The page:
Interesting Links June 22 2009

Computer Science Teacher
Computer Science Teacher - Thoughts and Information from Alfred Thompson

Interesting Links June 22 2009

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It’s the end of the year for a lot of us. Not the calendar year of course but the school year or the fiscal year. I’ve been working on my input for my year end review a lot this week. And doing some preparation for NECC (I’ll be there from Friday of this week on – hope to see some of you there.) and other things for the next fiscal and school year. Not much time for blogging, Twittering or especially for relaxing. Still I did run into some interesting links to share with you all. BTW if you run into things you think I or the people who read my blog would be interested in please let me know. Send me email at AlfredTh (at) Microsoft.com, use the contact link on this web site or Twitter to me @AlfredTwo.

Have you seen the new version of Deep Zoom Composer? The team has added a bunch of new features that people have been asking for for a while. This might be the thing for some interesting graphic design projects.

With Deep Zoom Composer, you can take a collection of images of various resolutions (including large, high-resolution images) and arrange them into a composition. You can then export or publish the composition as either a single high-resolution image or a set of individual images with different resolutions. Once you export or publish your composition, you can use a standard broadband connection to quickly display and navigate a large, detailed image or a panorama of images that might otherwise be extremely slow to view.

Check out the Expression Blend and Design blog for more information on this update of Deep Zoom Composer.

Hilary Pike found this fun historical video of a new broadcast introducing the Internet. It includes an interview with a young Bill Gates – check out his glasses. :-)

The Computer Science Teachers Association (CSTA) has a new document on Computer Science For Grades K-8? With Curriculum Resources!

Joe Stagner AKA the MisfitGeek has a new Podcast called Episode #2 - Does VB have a future? If you’ve ever had doubts about the future of Visual Basic this is the interview to go listen to. Speaking of Visual Basic, Anders who was the driving force behind C# is also working on VB these days. Check out "Future Directions for Visual Basic" by Anders Hejlsberg and Jonathan Aneja Also the Visual Basic blog has an article about Implicit Line Continuation which explains how VB 2010 will do away with the need to explicitly specify some line continuations.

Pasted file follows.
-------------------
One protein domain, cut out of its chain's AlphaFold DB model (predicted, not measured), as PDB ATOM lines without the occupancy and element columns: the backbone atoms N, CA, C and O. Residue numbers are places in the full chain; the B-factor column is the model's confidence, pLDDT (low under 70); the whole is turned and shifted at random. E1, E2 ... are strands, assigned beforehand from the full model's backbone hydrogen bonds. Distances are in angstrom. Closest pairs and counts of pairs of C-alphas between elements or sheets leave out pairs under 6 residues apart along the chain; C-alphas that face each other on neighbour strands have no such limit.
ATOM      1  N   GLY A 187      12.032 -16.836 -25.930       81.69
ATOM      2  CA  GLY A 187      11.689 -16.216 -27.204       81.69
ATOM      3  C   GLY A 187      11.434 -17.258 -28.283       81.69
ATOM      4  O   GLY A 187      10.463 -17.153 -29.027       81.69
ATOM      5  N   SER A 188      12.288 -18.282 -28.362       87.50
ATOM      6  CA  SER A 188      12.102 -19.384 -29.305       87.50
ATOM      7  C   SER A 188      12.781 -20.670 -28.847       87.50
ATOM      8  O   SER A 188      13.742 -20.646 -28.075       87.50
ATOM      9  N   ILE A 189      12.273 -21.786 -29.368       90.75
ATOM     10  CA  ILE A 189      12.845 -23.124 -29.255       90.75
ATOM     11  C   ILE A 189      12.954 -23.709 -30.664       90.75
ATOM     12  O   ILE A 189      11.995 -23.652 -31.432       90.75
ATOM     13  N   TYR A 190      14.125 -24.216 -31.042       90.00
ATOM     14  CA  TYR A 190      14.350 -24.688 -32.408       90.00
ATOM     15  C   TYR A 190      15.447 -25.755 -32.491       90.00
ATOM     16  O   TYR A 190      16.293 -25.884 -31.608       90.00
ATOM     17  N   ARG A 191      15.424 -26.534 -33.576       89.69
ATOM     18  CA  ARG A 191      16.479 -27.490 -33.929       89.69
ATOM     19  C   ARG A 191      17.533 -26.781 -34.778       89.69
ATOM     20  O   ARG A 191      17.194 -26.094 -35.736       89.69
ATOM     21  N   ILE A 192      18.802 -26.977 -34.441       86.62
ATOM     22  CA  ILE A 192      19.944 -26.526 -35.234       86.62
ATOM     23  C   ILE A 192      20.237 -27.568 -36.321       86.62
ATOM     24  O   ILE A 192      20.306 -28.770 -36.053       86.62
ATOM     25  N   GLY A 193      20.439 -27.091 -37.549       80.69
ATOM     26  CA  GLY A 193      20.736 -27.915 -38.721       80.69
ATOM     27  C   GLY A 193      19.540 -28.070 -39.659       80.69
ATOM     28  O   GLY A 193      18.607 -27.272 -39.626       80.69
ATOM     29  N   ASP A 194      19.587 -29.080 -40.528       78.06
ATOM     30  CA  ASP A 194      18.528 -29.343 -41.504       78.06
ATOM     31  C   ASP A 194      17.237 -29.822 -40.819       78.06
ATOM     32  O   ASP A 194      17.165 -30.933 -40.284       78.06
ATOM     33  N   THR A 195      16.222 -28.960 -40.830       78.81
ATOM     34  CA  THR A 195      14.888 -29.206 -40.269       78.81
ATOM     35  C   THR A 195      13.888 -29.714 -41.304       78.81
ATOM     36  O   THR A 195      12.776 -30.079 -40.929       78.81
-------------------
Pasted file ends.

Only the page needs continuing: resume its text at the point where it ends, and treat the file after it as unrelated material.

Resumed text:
Speaking of NECC! If you are headed there you may be interested in getting some information about Microsoft’s presence at NECC. Well other than me. :-) Stop by the booth and listen to some presentations and learn about what Microsoft is doing with education.

Interested in robotics? The Microsoft Robotics team is Twittering @MSRobotics. last week they announced that Robotics Developer Studio 2008 R2 has been released. See the new Microsoft Robotics web site.

Do you talk to students about coding standards? Personally I think that is something students should be exposed to early. From @pbarone and @zainnab I learned about these Free C# and VB Coding Standards Reference Documents.

Products from Microsoft keep coming out supporting more (natural) languages. Last week it was announced that Small Basic V0.5 is Now Available in English, French and Spanish. A lot of teachers are already using this tool for beginning programming courses. Maybe it is something you will want to check out as well?

Looking at 1:1 computing initiatives? Or perhaps you are thinking about bringing white boards into the 21st century? From @Microsoft_EDU I found this link from @chronicle to an article called Why a Tablet PC Beats Your Whiteboard which links to the real list - 11 Reasons Why a Tablet PC is Better. Take a look.

Looks like the beta version of Alice 3 in available now. This is the version with avatars from The Sims.

Last but far from least, Sir Ken Robinson says schools kill creativity at a TED talk that I stumbled upon last week. It makes for interesting listening. What are you doing in your teaching to promote creativity?

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